Catholic Bishops in Africa to Focus on “practical experience of Synodality” on SECAM Day

Delegates during the March 1-6 SECAM Plenary Assembly in Ethiopia’s capital city, Addis Ababa. Credit: ACI Africa

Members of the Symposium of Episcopal Conference of Africa and Madagascar (SECAM) are expected to deliberate on the “practical experience” of the Synod on Synodality on the occasion of the annual SECAM Day.

In a Wednesday, July 26 goodwill message to the People of God, SECAM members announce the theme of the July 29- 30 celebration of SECAM Day 2023.

“This year we are celebrating SECAM Day with the theme: SECAM, a practical experience of synodality,” Catholic Bishops in Africa say in the message shared with ACI Africa.

They add, “The ongoing synodal journey in the Universal Church motivates us to rediscover the treasure behind the formation of SECAM.”

“In the mind of the Founding Fathers, this Symposium exists to preserve, foster and promote communion, joint action and collaboration among all the Episcopal Conferences of the entire Africa and Madagascar,” they say in their message.


The Catholic Bishops in Africa note that “the walking together that the synodal process is inviting us to now, has been a reality that SECAM has sought to live since its foundation.”

“By choosing the word Symposium, the Founding Fathers of SECAM wanted to emphasize their desire of communion and fellowship,” they say, and continue, “The bonds of communion, familyhood, teamwork, community sharing, and togetherness, which has characterized SECAM since its foundation, led to the choice of the image of the Church as the family of God.”

SECAM members further say, “The Fathers of the Special Assembly for Africa of the Synod of Bishops recommended the image of the Church as the family of God, because this image emphasizes care for others, solidarity, warmth in human relationships, acceptance, dialogue and trust.”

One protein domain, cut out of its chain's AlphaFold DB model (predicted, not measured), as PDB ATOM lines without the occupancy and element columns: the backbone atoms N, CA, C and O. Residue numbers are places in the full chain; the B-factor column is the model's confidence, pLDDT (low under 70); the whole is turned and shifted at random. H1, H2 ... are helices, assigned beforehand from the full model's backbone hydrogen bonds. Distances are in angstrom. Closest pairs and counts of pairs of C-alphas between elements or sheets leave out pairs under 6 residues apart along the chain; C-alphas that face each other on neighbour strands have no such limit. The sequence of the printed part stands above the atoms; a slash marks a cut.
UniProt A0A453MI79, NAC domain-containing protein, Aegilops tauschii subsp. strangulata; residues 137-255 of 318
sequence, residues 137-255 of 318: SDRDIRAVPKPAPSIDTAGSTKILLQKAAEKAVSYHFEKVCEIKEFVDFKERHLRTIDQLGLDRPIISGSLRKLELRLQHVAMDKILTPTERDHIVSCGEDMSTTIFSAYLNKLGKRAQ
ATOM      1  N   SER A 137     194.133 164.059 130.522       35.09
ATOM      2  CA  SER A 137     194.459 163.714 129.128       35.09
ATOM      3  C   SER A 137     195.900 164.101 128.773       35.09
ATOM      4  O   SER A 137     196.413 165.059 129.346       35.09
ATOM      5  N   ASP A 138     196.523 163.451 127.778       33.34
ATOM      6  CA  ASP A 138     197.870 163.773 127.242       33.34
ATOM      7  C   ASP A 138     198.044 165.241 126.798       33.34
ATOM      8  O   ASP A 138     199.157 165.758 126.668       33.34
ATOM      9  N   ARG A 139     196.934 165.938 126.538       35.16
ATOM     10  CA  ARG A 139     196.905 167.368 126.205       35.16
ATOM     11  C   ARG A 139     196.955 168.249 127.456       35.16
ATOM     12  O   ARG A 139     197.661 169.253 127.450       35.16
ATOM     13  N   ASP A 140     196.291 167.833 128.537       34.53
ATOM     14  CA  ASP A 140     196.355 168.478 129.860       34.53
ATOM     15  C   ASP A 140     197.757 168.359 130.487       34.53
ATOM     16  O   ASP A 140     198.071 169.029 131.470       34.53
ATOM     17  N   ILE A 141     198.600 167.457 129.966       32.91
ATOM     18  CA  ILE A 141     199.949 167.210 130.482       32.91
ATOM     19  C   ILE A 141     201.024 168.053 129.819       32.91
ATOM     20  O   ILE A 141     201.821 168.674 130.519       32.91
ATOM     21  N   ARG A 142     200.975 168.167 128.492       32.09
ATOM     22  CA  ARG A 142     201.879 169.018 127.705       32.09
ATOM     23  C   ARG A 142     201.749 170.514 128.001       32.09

“If we talk about collegiality and communion in the Church, it makes sense that it should first exist and operate at local levels, which includes the continental level, for it to be meaningful at the universal level,” SECAM members say.

They continue, “The universal Church is too big to offer an experiential sense of what it means to be in communion and solidarity. A meaningful universal communion is better mediated through a continental body like SECAM.”

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“The African continental level provides a stage to experience communion, distill our thoughts and identify the main concerns and issues, whether pastoral, formative, political, or social,” they add.

As individuals, the Catholic Bishops in Africa say, “We will be lost and rendered irrelevant at the universal level of the Church. We cannot express at the universal level of the church our being African Catholics without SECAM.”

“If we do not own SECAM and use it to expose and express the African identity of the Church, we are making the universal Church deficient because, its fullness, lies in all nations and tribes being at home in this Church,” they warn.

In their statement that SECAM President Fridolin Cardinal Ambongo signed, the Catholic Bishops in Africa say, “The Church is called to address issues at the continental level, which no individual bishop or conference can do alone.”

“Bishops can make their contribution to the reshaping of the continent when they are in communion through SECAM,” they add.


In not supporting SECAM, the Catholic Bishops say, “We risk rendering the Church irrelevant at the continental level and indeed at the Diocesan and Conference levels, because the issues affecting the continent have an enormous impact at the local level.”

“The 19th Plenary Assembly of SECAM and the ongoing synodal process are an invitation to renew our love and commitment to this continental institution of ours,” they say.

The Catholic Bishops in Africa add, “Let us, then, all move together, Bishops, Priests, Religious Men and Women and Laypersons, and make our SECAM great and strong, known, loved and supported in its mission to proclaim the Good News of Jesus Christ to all Africans and the people of its Islands.”

Jude Atemanke is a Cameroonian journalist with a passion for Catholic Church communication. He holds a Bachelor’s Degree in Journalism and Mass Communication from the University of Buea in Cameroon. Currently, Jude serves as a journalist for ACI Africa.